a false allegation of murder; the term refers specifically to a recurring rumor from 12th century Europe that Jews were kidnapping Christian children and using their blood for ritual purposes. A famous example of the blood libel is recounted in the "Nun Prioress's Tale" from Chaucer's *Canterbury Tales*. In this and other versions of the story, the events are absurd and feature perverse miracles
Frequently occurrences of the blood libel were accompanied by a wave of mass murder of Jewish residents of the city. In many cases, the zealots would force the authorities to try random Jews for the alleged crime; these trials were, naturally, travesties.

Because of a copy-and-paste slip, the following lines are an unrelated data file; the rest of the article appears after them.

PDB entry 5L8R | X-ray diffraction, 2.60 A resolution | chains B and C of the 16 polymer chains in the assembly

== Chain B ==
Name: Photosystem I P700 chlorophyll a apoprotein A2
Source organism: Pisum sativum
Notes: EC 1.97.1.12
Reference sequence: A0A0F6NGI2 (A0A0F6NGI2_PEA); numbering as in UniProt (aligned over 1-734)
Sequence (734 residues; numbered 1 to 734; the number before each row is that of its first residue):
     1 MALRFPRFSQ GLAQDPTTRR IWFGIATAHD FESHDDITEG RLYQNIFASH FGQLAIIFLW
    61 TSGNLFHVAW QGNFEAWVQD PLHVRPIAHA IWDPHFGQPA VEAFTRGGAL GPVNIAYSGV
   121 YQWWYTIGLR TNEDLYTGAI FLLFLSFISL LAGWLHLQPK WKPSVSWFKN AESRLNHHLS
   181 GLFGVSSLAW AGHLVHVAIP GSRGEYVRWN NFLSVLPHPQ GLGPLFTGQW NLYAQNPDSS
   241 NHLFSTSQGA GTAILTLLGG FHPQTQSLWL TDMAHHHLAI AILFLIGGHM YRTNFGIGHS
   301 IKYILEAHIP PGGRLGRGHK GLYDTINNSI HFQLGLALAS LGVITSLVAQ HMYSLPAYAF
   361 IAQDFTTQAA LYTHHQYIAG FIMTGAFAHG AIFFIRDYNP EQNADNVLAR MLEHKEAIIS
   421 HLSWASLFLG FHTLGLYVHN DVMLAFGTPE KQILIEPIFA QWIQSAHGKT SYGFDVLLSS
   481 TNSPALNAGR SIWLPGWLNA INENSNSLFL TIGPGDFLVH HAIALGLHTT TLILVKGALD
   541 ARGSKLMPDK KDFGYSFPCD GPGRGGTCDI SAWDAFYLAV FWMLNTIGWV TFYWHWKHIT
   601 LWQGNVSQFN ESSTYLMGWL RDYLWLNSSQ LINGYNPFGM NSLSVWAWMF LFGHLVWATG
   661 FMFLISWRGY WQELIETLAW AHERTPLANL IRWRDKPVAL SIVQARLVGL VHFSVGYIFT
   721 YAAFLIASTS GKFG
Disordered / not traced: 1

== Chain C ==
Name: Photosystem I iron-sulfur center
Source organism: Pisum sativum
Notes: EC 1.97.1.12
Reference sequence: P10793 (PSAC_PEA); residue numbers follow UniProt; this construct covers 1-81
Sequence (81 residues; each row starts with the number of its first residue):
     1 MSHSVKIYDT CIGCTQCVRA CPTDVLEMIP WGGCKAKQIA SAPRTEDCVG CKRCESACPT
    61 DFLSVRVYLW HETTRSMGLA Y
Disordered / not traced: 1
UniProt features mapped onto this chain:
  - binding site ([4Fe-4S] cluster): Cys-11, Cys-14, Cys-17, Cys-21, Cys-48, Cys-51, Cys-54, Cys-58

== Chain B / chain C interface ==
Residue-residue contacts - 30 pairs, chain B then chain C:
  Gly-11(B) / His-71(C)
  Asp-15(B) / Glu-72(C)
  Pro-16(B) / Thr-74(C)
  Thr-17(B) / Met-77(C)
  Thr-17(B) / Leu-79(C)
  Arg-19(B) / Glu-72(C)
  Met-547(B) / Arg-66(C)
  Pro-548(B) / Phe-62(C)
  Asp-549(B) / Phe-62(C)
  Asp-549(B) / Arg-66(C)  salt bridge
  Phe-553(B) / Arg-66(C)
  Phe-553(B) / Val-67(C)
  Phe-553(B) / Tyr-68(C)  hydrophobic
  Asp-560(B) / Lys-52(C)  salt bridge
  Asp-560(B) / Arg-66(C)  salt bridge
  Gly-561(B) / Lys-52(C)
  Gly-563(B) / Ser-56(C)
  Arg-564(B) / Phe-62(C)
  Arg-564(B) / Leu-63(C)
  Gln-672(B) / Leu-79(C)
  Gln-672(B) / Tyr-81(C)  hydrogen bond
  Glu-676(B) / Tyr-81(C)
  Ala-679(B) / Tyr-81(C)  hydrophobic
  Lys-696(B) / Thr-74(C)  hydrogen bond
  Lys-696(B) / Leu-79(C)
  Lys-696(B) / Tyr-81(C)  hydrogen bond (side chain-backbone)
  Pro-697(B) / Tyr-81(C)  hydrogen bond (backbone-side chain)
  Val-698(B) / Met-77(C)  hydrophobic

The last case of a blood libel resulting in murder was the Kielce pogrom of 1946. 200 Jewish survivors of the Final Solution were being transported back to Poland when a boy (who had disappeared for a couple of days) told the police he had been kidnapped by Jews. The police went to a hostel where returning Holocaust survivors were staying, and massacred 37 of them.
Sometimes the phrase "blood libel" is used to refer to similar allegations against primarily non-Jewish groups; for example, many nationalities have been accused of kidnapping children to harvest their organs and sell them to rich patients in the developed world.
Although the details have changed over the last millenium, the blood libel retains core elements of sadistic fantasy, psychological projection, and crass opportunism.